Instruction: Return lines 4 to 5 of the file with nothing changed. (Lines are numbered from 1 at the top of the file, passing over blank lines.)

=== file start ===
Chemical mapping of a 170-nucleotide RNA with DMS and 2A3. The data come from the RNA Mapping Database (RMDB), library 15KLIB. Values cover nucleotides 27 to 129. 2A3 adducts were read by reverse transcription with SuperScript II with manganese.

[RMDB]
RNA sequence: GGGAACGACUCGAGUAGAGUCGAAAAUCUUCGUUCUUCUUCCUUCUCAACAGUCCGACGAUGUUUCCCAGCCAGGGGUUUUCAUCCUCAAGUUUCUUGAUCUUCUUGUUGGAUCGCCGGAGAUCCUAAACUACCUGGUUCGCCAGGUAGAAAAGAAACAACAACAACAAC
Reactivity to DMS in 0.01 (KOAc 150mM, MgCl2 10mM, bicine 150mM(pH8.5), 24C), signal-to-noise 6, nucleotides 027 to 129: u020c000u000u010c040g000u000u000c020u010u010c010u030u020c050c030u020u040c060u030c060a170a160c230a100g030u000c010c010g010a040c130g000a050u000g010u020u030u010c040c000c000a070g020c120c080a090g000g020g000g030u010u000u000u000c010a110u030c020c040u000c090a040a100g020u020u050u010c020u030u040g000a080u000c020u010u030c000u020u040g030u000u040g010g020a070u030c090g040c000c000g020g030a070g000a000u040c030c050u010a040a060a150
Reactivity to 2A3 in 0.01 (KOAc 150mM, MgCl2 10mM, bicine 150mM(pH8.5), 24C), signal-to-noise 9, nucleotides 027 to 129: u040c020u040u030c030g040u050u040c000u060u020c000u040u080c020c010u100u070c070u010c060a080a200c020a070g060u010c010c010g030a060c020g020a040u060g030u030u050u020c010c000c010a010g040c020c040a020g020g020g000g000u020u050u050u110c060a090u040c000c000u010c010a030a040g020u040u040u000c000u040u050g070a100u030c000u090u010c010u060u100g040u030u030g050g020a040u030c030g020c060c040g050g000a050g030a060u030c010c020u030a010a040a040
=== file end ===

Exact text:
Reactivity to DMS in 0.01 (KOAc 150mM, MgCl2 10mM, bicine 150mM(pH8.5), 24C), signal-to-noise 6, nucleotides 027 to 129: u020c000u000u010c040g000u000u000c020u010u010c010u030u020c050c030u020u040c060u030c060a170a160c230a100g030u000c010c010g010a040c130g000a050u000g010u020u030u010c040c000c000a070g020c120c080a090g000g020g000g030u010u000u000u000c010a110u030c020c040u000c090a040a100g020u020u050u010c020u030u040g000a080u000c020u010u030c000u020u040g030u000u040g010g020a070u030c090g040c000c000g020g030a070g000a000u040c030c050u010a040a060a150
Reactivity to 2A3 in 0.01 (KOAc 150mM, MgCl2 10mM, bicine 150mM(pH8.5), 24C), signal-to-noise 9, nucleotides 027 to 129: u040c020u040u030c030g040u050u040c000u060u020c000u040u080c020c010u100u070c070u010c060a080a200c020a070g060u010c010c010g030a060c020g020a040u060g030u030u050u020c010c000c010a010g040c020c040a020g020g020g000g000u020u050u050u110c060a090u040c000c000u010c010a030a040g020u040u040u000c000u040u050g070a100u030c000u090u010c010u060u100g040u030u030g050g020a040u030c030g020c060c040g050g000a050g030a060u030c010c020u030a010a040a040